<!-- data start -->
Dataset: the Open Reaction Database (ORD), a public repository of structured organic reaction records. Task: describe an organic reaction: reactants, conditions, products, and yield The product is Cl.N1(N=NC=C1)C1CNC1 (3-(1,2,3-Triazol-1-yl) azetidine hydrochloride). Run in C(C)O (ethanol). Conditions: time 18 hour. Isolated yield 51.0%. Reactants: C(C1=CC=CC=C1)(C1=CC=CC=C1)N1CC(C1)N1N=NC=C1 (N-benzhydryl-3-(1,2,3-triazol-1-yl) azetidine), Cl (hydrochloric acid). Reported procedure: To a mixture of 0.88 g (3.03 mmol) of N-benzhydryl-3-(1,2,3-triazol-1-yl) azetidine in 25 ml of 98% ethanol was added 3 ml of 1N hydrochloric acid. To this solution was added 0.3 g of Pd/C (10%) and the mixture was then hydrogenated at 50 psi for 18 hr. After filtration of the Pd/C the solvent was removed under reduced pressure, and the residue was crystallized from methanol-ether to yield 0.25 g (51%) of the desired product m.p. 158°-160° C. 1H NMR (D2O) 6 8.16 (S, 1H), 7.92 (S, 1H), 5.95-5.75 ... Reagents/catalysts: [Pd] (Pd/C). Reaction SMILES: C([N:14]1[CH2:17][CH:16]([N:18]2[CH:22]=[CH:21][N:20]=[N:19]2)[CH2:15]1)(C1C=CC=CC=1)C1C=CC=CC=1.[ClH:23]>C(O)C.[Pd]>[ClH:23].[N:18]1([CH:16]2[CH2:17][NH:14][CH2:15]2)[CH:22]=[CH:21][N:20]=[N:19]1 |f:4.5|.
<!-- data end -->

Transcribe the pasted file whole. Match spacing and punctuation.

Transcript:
Dataset: the Open Reaction Database (ORD), a public repository of structured organic reaction records. Task: describe an organic reaction: reactants, conditions, products, and yield The product is Cl.N1(N=NC=C1)C1CNC1 (3-(1,2,3-Triazol-1-yl) azetidine hydrochloride). Run in C(C)O (ethanol). Conditions: time 18 hour. Isolated yield 51.0%. Reactants: C(C1=CC=CC=C1)(C1=CC=CC=C1)N1CC(C1)N1N=NC=C1 (N-benzhydryl-3-(1,2,3-triazol-1-yl) azetidine), Cl (hydrochloric acid). Reported procedure: To a mixture of 0.88 g (3.03 mmol) of N-benzhydryl-3-(1,2,3-triazol-1-yl) azetidine in 25 ml of 98% ethanol was added 3 ml of 1N hydrochloric acid. To this solution was added 0.3 g of Pd/C (10%) and the mixture was then hydrogenated at 50 psi for 18 hr. After filtration of the Pd/C the solvent was removed under reduced pressure, and the residue was crystallized from methanol-ether to yield 0.25 g (51%) of the desired product m.p. 158°-160° C. 1H NMR (D2O) 6 8.16 (S, 1H), 7.92 (S, 1H), 5.95-5.75 ... Reagents/catalysts: [Pd] (Pd/C). Reaction SMILES: C([N:14]1[CH2:17][CH:16]([N:18]2[CH:22]=[CH:21][N:20]=[N:19]2)[CH2:15]1)(C1C=CC=CC=1)C1C=CC=CC=1.[ClH:23]>C(O)C.[Pd]>[ClH:23].[N:18]1([CH:16]2[CH2:17][NH:14][CH2:15]2)[CH:22]=[CH:21][N:20]=[N:19]1 |f:4.5|.